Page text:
A father is speaking out after an employee at a suburban Target store threatened to call police after the man’s daughter removed her mask at the retail location over the weekend.
Bill Pratt says that he brought his daughter Emma, who has been diagnosed with cerebral palsy and autism, to the Target store in suburban Orland Park on Saturday. The store is one of her favorite places to go.
“She loves Target,” he said. “She loves to walk around the store and buy videos there.”
Pratt says both he and his daughter were wearing masks, but it took some convincing to get his daughter to wear one.
“In order for me to get her to wear a mask, I had to design it like it was for a superhero,” he said. “I had to cut the nose out because it was really bothering her.”
A short time after Pratt and his daughter entered the store, she took her mask off, and they were soon confronted by an employee of the store.
“He goes ‘sir, you have to put it on her,’” Pratt said. “I said ‘I think she is exempt,’ and he said ‘do you have documentation to prove that? If not I’m going to call the police.’”
Pratt says he left his purchases inside the store and took his daughter outside.
“He said he would call the police, and I had to get her out of there at that point,” he said.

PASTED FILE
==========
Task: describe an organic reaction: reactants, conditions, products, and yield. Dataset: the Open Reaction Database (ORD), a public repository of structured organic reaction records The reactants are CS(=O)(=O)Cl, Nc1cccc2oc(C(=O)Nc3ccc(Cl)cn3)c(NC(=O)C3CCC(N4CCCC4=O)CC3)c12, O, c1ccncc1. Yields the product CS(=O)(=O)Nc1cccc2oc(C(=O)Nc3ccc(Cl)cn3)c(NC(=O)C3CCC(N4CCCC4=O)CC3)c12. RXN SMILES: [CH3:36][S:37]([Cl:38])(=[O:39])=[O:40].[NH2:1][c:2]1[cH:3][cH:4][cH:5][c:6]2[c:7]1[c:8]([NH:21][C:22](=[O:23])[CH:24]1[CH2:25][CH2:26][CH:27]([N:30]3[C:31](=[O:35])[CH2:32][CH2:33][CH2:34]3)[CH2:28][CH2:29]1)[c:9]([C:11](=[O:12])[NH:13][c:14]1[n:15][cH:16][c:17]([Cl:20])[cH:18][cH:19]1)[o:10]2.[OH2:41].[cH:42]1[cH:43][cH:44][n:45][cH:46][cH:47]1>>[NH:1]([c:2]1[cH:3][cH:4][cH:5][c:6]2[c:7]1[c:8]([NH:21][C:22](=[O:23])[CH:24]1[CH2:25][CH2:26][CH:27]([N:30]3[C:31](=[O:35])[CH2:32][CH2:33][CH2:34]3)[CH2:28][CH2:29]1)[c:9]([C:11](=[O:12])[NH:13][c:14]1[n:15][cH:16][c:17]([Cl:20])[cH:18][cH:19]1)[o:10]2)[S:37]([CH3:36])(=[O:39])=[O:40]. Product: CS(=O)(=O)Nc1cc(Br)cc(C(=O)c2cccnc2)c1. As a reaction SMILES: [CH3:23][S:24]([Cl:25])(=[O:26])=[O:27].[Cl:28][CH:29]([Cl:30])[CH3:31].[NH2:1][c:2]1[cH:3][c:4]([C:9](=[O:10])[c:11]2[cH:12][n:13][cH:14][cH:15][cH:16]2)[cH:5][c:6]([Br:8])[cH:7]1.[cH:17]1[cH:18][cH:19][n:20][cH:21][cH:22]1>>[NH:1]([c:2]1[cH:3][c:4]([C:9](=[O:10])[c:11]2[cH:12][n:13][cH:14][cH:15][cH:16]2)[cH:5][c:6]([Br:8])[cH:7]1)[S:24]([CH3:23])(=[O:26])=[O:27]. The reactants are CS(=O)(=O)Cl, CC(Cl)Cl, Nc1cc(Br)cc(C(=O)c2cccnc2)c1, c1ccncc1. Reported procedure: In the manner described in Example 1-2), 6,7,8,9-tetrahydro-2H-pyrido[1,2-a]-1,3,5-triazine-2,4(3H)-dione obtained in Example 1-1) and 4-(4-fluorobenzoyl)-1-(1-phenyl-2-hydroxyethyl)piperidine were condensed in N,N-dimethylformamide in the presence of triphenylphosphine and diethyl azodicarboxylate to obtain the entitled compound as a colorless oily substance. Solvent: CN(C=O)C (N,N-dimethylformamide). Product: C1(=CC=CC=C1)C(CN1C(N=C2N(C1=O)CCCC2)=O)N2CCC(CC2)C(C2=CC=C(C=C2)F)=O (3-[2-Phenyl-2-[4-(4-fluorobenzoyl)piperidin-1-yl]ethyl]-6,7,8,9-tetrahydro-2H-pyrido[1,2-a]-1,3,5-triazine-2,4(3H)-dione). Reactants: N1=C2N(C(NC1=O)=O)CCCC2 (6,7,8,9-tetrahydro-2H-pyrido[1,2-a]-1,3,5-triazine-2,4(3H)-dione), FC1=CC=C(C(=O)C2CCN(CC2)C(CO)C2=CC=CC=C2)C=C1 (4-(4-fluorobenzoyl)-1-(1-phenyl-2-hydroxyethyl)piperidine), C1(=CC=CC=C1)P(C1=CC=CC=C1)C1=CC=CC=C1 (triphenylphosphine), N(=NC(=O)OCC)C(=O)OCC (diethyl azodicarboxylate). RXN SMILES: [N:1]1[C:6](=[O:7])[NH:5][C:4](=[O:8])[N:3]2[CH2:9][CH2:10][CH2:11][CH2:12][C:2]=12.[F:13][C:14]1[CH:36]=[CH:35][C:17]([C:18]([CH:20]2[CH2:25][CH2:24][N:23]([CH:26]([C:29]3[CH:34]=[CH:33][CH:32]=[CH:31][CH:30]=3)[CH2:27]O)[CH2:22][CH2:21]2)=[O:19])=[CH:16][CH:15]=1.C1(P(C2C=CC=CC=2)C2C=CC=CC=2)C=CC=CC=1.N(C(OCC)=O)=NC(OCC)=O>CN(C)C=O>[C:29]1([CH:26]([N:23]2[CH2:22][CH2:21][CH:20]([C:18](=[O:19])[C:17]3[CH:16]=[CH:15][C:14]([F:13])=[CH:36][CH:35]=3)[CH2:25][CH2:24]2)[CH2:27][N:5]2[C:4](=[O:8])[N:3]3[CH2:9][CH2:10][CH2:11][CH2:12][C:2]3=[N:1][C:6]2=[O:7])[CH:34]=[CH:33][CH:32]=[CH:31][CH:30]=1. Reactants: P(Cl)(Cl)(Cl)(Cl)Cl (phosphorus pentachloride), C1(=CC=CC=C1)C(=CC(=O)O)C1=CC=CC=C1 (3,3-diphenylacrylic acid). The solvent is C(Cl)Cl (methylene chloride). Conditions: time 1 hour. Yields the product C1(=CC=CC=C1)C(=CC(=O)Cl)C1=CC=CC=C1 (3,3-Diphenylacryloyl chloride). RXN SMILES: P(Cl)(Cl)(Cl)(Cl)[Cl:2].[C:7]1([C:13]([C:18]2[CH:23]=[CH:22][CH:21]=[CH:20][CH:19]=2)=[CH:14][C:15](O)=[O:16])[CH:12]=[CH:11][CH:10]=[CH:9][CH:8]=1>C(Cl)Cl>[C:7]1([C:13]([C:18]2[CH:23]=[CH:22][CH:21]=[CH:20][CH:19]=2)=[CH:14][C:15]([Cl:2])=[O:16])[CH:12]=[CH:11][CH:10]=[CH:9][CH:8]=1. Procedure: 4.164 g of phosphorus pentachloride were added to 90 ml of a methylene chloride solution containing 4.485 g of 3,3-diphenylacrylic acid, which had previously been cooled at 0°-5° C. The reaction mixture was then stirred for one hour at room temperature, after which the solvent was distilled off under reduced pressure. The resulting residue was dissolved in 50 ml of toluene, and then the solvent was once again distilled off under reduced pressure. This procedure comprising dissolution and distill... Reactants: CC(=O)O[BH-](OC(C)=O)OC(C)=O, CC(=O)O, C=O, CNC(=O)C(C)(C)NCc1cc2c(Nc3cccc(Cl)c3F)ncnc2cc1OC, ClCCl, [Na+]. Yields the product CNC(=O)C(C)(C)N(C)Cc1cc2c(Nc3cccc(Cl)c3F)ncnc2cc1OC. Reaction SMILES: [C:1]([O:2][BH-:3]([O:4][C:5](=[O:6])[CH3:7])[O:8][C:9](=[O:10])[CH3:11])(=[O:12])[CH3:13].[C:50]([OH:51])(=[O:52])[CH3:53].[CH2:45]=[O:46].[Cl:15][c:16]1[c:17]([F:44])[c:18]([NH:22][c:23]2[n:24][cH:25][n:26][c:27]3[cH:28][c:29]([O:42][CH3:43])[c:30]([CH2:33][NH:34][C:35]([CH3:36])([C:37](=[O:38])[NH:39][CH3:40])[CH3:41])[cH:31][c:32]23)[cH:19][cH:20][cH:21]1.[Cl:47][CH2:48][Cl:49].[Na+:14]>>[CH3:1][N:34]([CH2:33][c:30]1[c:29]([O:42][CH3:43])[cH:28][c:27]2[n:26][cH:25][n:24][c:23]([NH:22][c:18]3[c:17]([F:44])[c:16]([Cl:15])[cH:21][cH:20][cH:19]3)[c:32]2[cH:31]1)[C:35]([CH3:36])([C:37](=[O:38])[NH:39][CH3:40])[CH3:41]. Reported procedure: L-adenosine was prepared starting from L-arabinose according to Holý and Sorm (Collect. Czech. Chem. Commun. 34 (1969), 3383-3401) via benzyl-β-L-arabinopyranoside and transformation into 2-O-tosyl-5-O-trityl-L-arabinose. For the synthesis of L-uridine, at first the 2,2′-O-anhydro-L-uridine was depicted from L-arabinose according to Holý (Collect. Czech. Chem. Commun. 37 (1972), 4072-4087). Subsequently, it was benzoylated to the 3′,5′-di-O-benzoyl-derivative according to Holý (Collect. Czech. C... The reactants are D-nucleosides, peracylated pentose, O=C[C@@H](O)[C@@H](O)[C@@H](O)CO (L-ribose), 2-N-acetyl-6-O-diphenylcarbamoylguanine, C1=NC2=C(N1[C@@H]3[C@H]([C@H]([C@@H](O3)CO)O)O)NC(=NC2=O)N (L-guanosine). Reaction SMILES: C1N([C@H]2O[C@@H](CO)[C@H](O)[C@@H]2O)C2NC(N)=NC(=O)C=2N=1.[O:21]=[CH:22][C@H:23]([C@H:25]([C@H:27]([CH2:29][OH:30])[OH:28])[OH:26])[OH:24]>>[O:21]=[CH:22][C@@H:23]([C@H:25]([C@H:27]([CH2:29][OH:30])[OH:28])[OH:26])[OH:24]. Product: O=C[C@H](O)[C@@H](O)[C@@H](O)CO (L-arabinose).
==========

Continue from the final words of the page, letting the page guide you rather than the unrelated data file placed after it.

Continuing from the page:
Illinois’ rule mandating that residents wear masks when out in public places where social distancing is not possible went into effect on May 1. The rule does have several exemptions, including for those individuals with medical conditions that make wearing a mask impractical or hazardous.
Pratt says that he called Target’s corporate headquarters to file a complaint about the way he and his daughter were treated.
“You cannot do this to people with special needs,” he said. “It is not a blanket thing. Everyone cannot wear a mask.”
Dr. Linda Marshall, an occupational therapist specializing in pediatrics, says that the state’s exemptions to the mask law are critically important, saying masks can be a trigger for some children and adults with sensory disorders.
“When they have a mask on, or anything on their face or head, it can trigger the body’s ‘fight or flight’ response,” she said.
Pratt says he would like to see workers in retail stores trained on how to implement the state’s mask order, and would like to see details about the mask policy posted in businesses across the state.
“If they are going to enforce the law, they need to read it and be trained,” he said. “Some people need to tell them about people with underlying medical conditions.”
Target issued a statement apologizing for the incident, saying that they will work to educate their employees on the parameters of the state order.
“We want everyone to have a positive experience at Target and apologize for the experience this guest and his daughter had in our store,” the company said. “We appreciate the role our frontline team members are playing in this quickly evolving environment, and have taken this opportunity to reinforce the specific details of the Executive Order and local guidance, including exceptions for anyone who has a disability that prevents wearing a mask.”